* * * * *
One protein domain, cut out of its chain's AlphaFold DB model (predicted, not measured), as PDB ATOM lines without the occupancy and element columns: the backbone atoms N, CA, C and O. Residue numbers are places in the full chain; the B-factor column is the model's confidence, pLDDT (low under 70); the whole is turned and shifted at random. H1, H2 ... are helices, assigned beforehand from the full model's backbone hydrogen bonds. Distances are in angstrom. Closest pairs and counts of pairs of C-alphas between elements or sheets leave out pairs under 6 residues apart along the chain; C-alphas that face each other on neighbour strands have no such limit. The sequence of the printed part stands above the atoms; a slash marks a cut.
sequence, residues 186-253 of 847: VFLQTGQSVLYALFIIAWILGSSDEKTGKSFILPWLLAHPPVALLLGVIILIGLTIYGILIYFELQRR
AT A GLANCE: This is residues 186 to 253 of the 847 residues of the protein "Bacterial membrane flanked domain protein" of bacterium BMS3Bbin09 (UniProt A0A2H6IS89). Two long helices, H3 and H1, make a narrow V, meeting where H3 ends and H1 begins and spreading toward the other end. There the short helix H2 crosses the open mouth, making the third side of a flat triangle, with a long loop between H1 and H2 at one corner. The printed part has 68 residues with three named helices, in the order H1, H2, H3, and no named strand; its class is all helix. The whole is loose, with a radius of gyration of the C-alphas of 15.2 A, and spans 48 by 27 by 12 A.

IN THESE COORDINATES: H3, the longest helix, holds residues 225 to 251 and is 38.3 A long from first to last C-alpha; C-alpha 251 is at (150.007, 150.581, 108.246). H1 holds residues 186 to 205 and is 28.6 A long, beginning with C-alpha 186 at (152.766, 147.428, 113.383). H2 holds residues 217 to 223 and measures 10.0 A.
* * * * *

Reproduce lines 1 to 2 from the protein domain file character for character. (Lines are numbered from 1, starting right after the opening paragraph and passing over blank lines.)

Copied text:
sequence, residues 186-253 of 847: VFLQTGQSVLYALFIIAWILGSSDEKTGKSFILPWLLAHPPVALLLGVIILIGLTIYGILIYFELQRR
AT A GLANCE: This is residues 186 to 253 of the 847 residues of the protein "Bacterial membrane flanked domain protein" of bacterium BMS3Bbin09 (UniProt A0A2H6IS89). Two long helices, H3 and H1, make a narrow V, meeting where H3 ends and H1 begins and spreading toward the other end. There the short helix H2 crosses the open mouth, making the third side of a flat triangle, with a long loop between H1 and H2 at one corner. The printed part has 68 residues with three named helices, in the order H1, H2, H3, and no named strand; its class is all helix. The whole is loose, with a radius of gyration of the C-alphas of 15.2 A, and spans 48 by 27 by 12 A.